States and Union - The Timeline

  • In 1956, there were 14 states and 6 union territories. The first state to be created on a linguistic basis was Andhra Pradesh in 1956.
  • In 1960, Bombay was bifurcated into Gujarat and Maharashtra.
  • In 1962, Nagaland was created as a separate state.
  • In 1966, Haryana was carved out of Punjab and Chandigarh became a Union Territory.
  • The state of Punjab was re-organized and divided into Punjab and Haryana on the bases of Shah Commission recommendations.
  • In 1970, the Union Territory of Himachal Pradesh was elevated to a state.
  • In 1971, Manipur, Tripura and Meghalaya were granted statehood.
  • In 1974, Sikkim became an associate state of the Indian Union. By the 36th Constitutional Amendment Act, 1975, Sikkim became a full-fledged State of the Indian Union.
  • In 1986, Mizoram and Arunachal Pradesh came into being.
  • In 1987, Goa came into existence.
  • In 2000, three more new states, i.e. Chhattisgarh, Uttarakhand and Jharkhand were created.
  • In June 2014, the new state of Telangana came into existence on, thus becoming the 29th state of India.

Addition of States to India

  • Manipur added as a state in October 1949.
  • Tripura September 9, 1949.
  • Jammu and Kashmir in 1947.
  • Sikkim on May 16, 1975, Sikkim officially became a state of the Indian Union and Lhendup Dorji became its Chief Minister. In 1975, its subjects voted by plebiscite to become a state of India.
  • The power to carve out a new state vest with the Parliament only.
  • The constitution does not provide for ‘secession’ of any part of the country.

Citizenship of India 

 Part II (Article 5-11)

  • A citizen is a person who enjoys full membership in the community in which he lives. Citizens are different from aliens who DO NOT enjoy CERTAIN Fundamental Rights. Prior to the constitution, there was no concept of “Indian Citizenship”.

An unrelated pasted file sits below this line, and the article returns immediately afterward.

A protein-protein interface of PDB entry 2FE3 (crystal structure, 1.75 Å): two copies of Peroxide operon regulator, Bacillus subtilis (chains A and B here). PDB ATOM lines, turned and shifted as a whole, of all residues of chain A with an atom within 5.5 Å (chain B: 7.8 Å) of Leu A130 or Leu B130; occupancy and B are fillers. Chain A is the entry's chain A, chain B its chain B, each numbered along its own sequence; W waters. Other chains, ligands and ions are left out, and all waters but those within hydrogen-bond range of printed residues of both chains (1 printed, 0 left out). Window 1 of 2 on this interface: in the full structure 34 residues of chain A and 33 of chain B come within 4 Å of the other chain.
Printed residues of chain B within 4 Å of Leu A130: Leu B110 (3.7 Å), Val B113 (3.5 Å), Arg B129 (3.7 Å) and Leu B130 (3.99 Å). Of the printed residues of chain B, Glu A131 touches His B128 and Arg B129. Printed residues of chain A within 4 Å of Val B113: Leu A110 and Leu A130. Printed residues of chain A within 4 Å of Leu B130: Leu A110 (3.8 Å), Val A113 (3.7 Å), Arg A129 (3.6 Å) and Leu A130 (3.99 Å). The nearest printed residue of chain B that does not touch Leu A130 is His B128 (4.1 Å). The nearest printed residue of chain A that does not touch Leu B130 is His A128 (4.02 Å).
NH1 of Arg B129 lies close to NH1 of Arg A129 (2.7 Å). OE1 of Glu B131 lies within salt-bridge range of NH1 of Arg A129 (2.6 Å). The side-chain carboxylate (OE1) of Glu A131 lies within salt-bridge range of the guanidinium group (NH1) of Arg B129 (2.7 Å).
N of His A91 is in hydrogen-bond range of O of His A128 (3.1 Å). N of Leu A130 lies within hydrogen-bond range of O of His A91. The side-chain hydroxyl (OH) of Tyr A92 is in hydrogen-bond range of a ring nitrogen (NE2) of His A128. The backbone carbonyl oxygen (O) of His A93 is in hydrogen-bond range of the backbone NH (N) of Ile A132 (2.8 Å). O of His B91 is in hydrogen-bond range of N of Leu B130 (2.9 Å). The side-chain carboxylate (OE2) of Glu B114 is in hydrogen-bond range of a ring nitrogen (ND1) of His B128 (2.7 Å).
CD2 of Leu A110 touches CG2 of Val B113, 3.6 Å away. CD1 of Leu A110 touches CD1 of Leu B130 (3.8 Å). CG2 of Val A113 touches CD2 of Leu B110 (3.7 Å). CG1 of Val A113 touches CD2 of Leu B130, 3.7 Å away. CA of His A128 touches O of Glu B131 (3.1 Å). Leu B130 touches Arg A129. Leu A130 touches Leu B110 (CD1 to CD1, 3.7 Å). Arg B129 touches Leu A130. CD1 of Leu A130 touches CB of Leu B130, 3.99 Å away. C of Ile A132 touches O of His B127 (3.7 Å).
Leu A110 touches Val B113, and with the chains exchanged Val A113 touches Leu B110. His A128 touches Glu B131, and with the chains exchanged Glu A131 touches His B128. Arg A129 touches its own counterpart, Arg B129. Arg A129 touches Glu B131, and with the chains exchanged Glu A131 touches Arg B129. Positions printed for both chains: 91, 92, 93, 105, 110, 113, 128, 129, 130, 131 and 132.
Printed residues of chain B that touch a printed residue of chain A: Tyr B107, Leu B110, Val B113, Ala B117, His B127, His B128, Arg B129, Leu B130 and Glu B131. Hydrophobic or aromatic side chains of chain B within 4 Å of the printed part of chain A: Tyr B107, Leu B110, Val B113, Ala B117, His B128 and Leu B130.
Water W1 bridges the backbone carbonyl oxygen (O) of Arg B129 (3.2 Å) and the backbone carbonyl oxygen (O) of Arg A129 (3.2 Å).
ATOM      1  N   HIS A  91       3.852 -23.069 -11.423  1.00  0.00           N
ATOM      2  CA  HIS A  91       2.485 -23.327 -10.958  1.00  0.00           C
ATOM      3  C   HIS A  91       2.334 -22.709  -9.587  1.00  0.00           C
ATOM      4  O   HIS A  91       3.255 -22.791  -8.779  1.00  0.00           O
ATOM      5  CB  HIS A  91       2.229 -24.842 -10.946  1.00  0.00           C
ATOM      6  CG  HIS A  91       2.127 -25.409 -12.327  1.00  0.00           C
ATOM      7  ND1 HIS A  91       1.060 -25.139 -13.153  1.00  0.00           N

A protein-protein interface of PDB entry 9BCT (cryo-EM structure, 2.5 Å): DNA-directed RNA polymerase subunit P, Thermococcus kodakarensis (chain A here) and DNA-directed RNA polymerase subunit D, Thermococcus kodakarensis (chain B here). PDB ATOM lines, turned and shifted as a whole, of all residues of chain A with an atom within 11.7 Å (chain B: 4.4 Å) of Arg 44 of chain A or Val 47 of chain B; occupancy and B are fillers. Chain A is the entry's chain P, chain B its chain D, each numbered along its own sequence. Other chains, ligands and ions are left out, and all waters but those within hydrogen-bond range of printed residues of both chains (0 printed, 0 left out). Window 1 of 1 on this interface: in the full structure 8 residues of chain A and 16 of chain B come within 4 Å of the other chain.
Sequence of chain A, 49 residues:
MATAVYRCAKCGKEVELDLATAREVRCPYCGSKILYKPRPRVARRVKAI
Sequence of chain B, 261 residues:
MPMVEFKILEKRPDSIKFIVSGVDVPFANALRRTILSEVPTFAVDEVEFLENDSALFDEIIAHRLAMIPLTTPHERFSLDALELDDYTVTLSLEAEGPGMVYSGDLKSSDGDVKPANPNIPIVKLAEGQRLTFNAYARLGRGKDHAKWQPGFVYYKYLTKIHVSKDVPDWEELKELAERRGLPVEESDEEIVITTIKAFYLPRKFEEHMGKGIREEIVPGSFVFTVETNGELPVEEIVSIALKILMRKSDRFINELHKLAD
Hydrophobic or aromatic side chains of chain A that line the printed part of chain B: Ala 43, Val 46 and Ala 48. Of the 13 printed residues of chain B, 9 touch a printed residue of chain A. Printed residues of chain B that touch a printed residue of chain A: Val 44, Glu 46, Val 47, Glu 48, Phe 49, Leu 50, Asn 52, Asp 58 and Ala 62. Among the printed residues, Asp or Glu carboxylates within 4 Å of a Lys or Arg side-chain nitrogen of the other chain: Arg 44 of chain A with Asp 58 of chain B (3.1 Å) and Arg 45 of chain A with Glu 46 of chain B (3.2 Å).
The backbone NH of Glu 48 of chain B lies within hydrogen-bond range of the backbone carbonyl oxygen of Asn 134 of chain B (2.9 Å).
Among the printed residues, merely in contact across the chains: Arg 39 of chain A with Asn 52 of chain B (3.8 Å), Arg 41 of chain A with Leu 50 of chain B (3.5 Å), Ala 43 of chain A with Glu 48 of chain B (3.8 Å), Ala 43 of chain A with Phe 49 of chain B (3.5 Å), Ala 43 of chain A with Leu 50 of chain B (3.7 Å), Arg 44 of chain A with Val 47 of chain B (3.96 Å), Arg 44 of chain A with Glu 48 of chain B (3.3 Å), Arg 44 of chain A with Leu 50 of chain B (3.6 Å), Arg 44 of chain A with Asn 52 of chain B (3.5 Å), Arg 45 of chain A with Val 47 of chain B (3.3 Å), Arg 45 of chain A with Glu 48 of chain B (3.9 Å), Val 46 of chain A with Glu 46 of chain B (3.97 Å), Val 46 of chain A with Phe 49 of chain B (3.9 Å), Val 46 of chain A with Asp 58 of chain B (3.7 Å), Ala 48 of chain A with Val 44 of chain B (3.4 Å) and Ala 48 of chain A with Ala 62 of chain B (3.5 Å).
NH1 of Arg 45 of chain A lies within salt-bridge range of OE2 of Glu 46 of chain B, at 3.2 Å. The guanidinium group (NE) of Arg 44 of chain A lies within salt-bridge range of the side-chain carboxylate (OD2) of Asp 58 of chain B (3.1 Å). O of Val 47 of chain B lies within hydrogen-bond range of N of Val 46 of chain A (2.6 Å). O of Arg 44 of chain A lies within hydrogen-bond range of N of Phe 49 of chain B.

• All those who lived in British India were under the crown and as such British subjects governed by the British Nationality Acts and those who came from the princely States had the status for British-protected persons.
  • Article 5 -11 merely identifies whether a person is a citizen or not. If a person voluntarily gives up citizenship, his child also loses the citizenship of India.

Citizenship

  • Citizenship involves an individual’s full political membership of the state and his integration into its political system. All public offices are open to a citizen and he is entitled to join all public services. Constitution of India - 1 Notes | Study Legal Reasoning for CLAT - CLAT
  • The citizen has an obligation to pay taxes and defend the country. The Right to Vote and certain fundamental rights are available to citizens only.
  • Single Citizenship: The Indian constitution does not provide for Dual Citizenship.

Acquisition of Citizenship

  • Our constitution provides for single citizenship despite being a federal structure, unlike the USA. All citizens are entitled to the same rights all over the country without any discrimination, subject to some special protections in case of Jammu & Kashmir, tribal areas, etc.
  • Citizenship can be acquired by: 
    (i) By Birth
    (ii) By Descent
    (iii) By Registration
    (iv) By Naturalization
    (v) By Incorporation of Territory
    (vi) By Renunciation
  • The constitution does not provide for the mode of acquisition and termination of citizenship. The Parliament can, by law, could regulate the right of citizenship.

Loss of Citizenship

  • By Termination / Deprivation: Citizenship can be lost by termination, renunciation, or deprivation on certain grounds.
  • The law regarding citizenship is governed by the Citizenship Act, 1955. The law was amended in 1986 to tackle large-scale migration from Bangladesh, Sri Lanka, and some African countries.
  • The Citizenship Act was amended in 2003, by which people of Indian origin, except in Pakistan and Bangladesh, will become eligible to be registered as the Overseas Citizens of India (OCI).
  • The OCIs have entitled to some benefits multiple entries, multipurpose lifelong visas, living and working in India or their country of naturalization.
  • They are not entitled to hold constitutional posts and employment with the government, but they can’t vote.

Question for Constitution of India - 1
Try yourself:In which year, parliament passed the Citizenship Act?